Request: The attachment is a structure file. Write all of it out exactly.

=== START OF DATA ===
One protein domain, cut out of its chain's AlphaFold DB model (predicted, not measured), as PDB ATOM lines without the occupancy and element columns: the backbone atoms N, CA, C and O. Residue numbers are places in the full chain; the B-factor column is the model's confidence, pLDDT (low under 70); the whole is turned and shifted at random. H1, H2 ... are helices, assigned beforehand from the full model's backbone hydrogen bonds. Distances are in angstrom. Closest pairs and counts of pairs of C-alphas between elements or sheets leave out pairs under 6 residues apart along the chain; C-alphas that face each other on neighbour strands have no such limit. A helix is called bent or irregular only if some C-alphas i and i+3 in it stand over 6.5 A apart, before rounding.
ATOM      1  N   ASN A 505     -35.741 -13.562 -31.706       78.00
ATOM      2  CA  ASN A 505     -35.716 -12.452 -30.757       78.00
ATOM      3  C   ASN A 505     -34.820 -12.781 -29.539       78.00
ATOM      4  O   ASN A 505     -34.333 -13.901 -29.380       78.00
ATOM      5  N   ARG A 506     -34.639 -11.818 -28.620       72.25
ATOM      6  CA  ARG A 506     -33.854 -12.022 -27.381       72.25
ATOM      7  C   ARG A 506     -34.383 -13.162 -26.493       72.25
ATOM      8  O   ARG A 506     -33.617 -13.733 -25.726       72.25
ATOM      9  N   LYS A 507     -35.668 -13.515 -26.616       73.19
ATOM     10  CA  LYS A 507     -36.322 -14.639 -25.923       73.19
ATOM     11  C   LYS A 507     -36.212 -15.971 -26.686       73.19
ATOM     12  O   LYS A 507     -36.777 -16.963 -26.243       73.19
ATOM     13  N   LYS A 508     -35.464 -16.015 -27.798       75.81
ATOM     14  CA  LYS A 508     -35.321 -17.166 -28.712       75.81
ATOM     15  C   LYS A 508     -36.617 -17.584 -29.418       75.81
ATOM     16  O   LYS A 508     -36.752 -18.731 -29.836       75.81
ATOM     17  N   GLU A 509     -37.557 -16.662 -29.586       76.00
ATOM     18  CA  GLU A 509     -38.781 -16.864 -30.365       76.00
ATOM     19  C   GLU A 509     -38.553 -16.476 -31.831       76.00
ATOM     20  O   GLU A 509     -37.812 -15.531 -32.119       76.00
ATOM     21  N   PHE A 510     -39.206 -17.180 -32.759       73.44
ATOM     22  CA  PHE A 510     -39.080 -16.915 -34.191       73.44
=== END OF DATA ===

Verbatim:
One protein domain, cut out of its chain's AlphaFold DB model (predicted, not measured), as PDB ATOM lines without the occupancy and element columns: the backbone atoms N, CA, C and O. Residue numbers are places in the full chain; the B-factor column is the model's confidence, pLDDT (low under 70); the whole is turned and shifted at random. H1, H2 ... are helices, assigned beforehand from the full model's backbone hydrogen bonds. Distances are in angstrom. Closest pairs and counts of pairs of C-alphas between elements or sheets leave out pairs under 6 residues apart along the chain; C-alphas that face each other on neighbour strands have no such limit. A helix is called bent or irregular only if some C-alphas i and i+3 in it stand over 6.5 A apart, before rounding.
ATOM      1  N   ASN A 505     -35.741 -13.562 -31.706       78.00
ATOM      2  CA  ASN A 505     -35.716 -12.452 -30.757       78.00
ATOM      3  C   ASN A 505     -34.820 -12.781 -29.539       78.00
ATOM      4  O   ASN A 505     -34.333 -13.901 -29.380       78.00
ATOM      5  N   ARG A 506     -34.639 -11.818 -28.620       72.25
ATOM      6  CA  ARG A 506     -33.854 -12.022 -27.381       72.25
ATOM      7  C   ARG A 506     -34.383 -13.162 -26.493       72.25
ATOM      8  O   ARG A 506     -33.617 -13.733 -25.726       72.25
ATOM      9  N   LYS A 507     -35.668 -13.515 -26.616       73.19
ATOM     10  CA  LYS A 507     -36.322 -14.639 -25.923       73.19
ATOM     11  C   LYS A 507     -36.212 -15.971 -26.686       73.19
ATOM     12  O   LYS A 507     -36.777 -16.963 -26.243       73.19
ATOM     13  N   LYS A 508     -35.464 -16.015 -27.798       75.81
ATOM     14  CA  LYS A 508     -35.321 -17.166 -28.712       75.81
ATOM     15  C   LYS A 508     -36.617 -17.584 -29.418       75.81
ATOM     16  O   LYS A 508     -36.752 -18.731 -29.836       75.81
ATOM     17  N   GLU A 509     -37.557 -16.662 -29.586       76.00
ATOM     18  CA  GLU A 509     -38.781 -16.864 -30.365       76.00
ATOM     19  C   GLU A 509     -38.553 -16.476 -31.831       76.00
ATOM     20  O   GLU A 509     -37.812 -15.531 -32.119       76.00
ATOM     21  N   PHE A 510     -39.206 -17.180 -32.759       73.44
ATOM     22  CA  PHE A 510     -39.080 -16.915 -34.191       73.44